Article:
You Can Plan on Me

It’s beginning to look a lot like Christmas, as the song goes. Or, at least, we’ve made it to the part of the year when the decorations can go up and we can start listening to the many, many holiday songs I have in my collection. Either way, it’s a marvelously comforting time of year for me, even if I’m not quite ready to go as far as Andy Williams does when he declares it “the most! Wonderful tiiiiiiiiime of the yeaaaaaar.” (Actually, it may be, although I also feel pretty strongly about fall.)

It’s December, is what I’m saying.

With 2020 being the surreal, difficult experience that it’s been, just the simple fact that we’ve made it here feels almost unlikely in and of itself, to be honest. If it wasn’t for the weather, you could probably convince me that we’re still only midway through the year, the way time has stretched out and felt elastic and meaningless, for one thing; is it really eight months since I found out I was losing my Wired gig? How can that be true? What happened to all the traditional landmarks that happen across the year to remind us that we’re moving forward?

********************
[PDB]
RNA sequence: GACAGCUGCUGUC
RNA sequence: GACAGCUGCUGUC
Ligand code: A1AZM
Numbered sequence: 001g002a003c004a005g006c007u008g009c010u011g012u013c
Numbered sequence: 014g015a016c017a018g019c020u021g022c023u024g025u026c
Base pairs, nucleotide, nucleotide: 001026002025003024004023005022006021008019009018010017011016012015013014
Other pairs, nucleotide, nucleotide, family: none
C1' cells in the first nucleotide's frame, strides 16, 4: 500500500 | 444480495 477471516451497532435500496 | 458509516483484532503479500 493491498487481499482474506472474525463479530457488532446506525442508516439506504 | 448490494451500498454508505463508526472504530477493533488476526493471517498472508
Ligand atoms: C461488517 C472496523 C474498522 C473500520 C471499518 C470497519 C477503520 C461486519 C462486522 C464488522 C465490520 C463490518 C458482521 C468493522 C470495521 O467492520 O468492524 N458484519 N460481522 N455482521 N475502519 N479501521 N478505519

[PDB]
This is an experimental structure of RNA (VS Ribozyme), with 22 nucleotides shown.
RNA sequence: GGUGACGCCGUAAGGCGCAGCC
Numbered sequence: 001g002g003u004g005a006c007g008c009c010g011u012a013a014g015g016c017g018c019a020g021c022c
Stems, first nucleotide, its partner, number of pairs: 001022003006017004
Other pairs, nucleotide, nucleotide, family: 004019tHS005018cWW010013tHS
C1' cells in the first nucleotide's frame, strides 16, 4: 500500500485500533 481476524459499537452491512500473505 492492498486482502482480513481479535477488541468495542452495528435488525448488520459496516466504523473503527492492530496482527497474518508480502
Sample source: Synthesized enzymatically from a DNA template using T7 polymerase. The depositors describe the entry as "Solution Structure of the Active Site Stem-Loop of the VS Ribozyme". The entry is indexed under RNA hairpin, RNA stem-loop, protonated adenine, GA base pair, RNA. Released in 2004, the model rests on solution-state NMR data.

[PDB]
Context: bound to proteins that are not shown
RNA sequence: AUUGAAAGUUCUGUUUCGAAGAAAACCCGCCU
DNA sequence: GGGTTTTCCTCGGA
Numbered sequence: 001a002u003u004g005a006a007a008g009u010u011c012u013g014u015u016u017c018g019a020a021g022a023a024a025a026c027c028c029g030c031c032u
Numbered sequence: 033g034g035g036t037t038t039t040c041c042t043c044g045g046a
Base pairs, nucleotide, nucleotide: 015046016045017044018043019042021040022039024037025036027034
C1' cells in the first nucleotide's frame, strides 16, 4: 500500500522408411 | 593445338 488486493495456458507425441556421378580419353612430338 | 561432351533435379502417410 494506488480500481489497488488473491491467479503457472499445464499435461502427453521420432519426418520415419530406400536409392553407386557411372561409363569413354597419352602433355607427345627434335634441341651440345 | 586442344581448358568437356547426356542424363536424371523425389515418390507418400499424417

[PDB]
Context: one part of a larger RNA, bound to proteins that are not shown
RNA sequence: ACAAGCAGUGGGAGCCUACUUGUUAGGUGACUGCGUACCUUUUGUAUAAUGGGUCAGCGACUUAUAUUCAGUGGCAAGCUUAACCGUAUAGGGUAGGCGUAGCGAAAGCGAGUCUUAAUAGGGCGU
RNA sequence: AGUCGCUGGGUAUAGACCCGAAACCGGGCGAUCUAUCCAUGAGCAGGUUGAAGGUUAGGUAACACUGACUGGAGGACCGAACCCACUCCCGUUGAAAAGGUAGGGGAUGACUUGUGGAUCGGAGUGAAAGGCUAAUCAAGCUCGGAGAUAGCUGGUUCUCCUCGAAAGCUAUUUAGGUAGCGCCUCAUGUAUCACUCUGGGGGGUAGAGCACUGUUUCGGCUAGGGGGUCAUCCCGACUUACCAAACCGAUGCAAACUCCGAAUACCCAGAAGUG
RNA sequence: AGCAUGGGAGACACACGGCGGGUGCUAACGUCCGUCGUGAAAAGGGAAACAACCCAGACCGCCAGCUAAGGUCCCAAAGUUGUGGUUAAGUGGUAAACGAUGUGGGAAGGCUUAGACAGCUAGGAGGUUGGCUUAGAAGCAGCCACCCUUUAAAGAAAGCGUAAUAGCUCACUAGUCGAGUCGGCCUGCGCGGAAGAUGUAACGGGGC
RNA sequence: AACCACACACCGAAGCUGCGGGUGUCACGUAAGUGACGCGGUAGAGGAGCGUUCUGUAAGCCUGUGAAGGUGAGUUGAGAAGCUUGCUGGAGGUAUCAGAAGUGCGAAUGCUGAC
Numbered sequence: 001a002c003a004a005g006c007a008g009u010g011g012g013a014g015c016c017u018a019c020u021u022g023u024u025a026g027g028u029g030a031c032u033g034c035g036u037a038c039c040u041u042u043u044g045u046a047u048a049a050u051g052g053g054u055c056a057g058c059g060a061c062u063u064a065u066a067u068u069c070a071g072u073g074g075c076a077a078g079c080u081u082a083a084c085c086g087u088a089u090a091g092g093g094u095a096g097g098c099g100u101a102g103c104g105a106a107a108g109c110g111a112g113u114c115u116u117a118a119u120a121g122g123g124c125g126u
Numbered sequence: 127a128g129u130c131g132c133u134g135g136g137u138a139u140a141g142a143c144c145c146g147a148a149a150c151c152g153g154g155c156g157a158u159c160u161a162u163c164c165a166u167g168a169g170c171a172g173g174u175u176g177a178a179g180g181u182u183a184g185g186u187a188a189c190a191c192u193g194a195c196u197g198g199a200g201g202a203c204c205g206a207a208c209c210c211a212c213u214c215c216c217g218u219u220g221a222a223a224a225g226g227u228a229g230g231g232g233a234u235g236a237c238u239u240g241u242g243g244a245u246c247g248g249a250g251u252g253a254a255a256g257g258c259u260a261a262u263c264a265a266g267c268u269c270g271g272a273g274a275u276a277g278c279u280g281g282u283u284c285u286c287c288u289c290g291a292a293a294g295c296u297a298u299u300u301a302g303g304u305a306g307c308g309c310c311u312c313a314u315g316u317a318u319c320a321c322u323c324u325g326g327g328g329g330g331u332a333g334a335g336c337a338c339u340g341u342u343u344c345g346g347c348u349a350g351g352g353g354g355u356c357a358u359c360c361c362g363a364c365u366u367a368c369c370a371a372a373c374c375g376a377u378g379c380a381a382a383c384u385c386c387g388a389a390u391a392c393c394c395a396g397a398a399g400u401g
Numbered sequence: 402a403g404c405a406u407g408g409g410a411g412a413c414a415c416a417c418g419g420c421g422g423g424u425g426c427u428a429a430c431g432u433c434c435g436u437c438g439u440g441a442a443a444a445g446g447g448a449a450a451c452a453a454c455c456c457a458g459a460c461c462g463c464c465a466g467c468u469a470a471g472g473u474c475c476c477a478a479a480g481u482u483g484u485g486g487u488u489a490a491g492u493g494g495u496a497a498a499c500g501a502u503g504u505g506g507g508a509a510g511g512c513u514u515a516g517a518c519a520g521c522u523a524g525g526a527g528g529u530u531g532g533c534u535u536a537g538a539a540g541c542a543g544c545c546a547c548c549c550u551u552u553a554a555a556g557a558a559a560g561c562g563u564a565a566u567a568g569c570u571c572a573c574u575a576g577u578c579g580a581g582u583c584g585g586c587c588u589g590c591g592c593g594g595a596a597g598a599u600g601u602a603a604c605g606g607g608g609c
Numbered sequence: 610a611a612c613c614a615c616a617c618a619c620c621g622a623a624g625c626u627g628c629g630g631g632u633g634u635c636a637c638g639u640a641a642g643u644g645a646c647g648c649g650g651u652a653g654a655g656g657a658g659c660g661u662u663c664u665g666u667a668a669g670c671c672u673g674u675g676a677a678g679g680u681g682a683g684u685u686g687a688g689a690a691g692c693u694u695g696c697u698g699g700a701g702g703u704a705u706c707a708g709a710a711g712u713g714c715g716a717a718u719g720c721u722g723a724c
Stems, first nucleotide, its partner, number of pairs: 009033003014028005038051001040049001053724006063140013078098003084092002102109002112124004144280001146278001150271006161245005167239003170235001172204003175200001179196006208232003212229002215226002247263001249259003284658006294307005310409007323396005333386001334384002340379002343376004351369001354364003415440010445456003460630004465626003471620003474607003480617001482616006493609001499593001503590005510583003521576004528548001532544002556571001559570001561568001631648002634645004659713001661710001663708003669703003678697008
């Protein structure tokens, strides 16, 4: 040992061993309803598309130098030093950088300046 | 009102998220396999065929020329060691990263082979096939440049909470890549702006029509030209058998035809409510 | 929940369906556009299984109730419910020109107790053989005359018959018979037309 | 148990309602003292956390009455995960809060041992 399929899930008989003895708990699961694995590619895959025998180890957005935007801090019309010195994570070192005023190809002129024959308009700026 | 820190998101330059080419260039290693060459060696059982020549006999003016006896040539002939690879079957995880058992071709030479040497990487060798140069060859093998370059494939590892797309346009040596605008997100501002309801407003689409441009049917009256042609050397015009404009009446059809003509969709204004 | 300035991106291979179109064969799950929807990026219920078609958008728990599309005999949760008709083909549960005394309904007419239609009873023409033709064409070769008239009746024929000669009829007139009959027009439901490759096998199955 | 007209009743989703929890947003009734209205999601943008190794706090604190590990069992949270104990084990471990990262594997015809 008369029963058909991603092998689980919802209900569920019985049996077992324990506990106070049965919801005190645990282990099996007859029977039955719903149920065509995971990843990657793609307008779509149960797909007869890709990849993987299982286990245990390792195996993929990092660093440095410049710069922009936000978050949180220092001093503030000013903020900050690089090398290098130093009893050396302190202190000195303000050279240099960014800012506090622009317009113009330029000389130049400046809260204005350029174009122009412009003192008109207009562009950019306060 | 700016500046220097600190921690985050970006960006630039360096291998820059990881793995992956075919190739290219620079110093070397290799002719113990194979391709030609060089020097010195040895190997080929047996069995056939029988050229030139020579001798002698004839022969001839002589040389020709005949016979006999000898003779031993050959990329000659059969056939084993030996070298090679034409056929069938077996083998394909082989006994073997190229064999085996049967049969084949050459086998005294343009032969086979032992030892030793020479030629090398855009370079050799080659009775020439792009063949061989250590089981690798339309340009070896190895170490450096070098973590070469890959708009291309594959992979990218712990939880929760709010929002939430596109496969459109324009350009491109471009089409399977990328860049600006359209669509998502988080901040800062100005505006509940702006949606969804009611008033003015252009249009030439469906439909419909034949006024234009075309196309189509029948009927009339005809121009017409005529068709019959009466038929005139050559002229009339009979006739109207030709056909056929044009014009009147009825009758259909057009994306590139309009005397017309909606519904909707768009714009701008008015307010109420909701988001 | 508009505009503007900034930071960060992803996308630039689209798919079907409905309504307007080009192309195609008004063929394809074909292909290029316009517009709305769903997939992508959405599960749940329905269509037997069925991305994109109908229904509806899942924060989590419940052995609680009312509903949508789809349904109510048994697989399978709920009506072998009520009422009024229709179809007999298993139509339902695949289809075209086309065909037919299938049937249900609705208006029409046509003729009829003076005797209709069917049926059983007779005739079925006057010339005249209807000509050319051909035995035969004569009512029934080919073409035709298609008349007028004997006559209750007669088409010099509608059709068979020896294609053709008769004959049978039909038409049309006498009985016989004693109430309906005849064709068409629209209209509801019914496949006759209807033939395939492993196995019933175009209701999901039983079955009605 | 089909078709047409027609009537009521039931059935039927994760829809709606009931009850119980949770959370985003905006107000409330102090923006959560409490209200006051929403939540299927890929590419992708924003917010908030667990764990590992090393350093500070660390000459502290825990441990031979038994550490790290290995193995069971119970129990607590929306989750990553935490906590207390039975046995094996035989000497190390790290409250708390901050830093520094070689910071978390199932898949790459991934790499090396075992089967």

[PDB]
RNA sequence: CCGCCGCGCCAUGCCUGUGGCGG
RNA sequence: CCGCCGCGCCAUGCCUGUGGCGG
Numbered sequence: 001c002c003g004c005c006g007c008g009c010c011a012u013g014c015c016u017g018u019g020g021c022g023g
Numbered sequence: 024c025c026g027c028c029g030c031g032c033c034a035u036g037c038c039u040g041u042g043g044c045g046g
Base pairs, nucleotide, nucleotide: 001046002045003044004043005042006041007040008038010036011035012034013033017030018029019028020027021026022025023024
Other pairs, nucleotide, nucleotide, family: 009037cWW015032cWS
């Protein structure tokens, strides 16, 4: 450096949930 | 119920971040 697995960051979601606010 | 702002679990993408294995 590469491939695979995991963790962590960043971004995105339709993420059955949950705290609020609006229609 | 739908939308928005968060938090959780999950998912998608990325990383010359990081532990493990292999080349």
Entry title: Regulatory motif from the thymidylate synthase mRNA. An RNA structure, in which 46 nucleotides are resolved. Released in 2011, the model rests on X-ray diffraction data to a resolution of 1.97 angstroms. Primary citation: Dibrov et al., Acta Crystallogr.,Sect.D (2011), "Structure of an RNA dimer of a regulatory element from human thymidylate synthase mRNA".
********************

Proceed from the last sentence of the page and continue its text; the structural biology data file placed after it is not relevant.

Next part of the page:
Of course, it’s also been the kind of year that’s underscored how ridiculous the notion of things changing purely because of time moving on actually is; just because we’re in the last month of the year doesn’t really mean anything in the big picture — we will, more than likely, still be living quarantine lives for much of next year, and there’s not even the transition of Presidential power until the end of January. Things aren’t going to significantly shift when we put away the Advent Calendar and the tree.

Yet, bringing those things out, celebrating this time of year and taking part in everything surrounding it, still matters to me, despite the logic and the knowing better. There’s still comfort and security and happiness to be found there, for me, in the music and the decorations and traditions old and new. The holiday season is, at heart, about hope and kindness, and that’s what I find myself focusing on over everything else — a hope that, against logic, perhaps, we can be in a kinder world at least for the next month.

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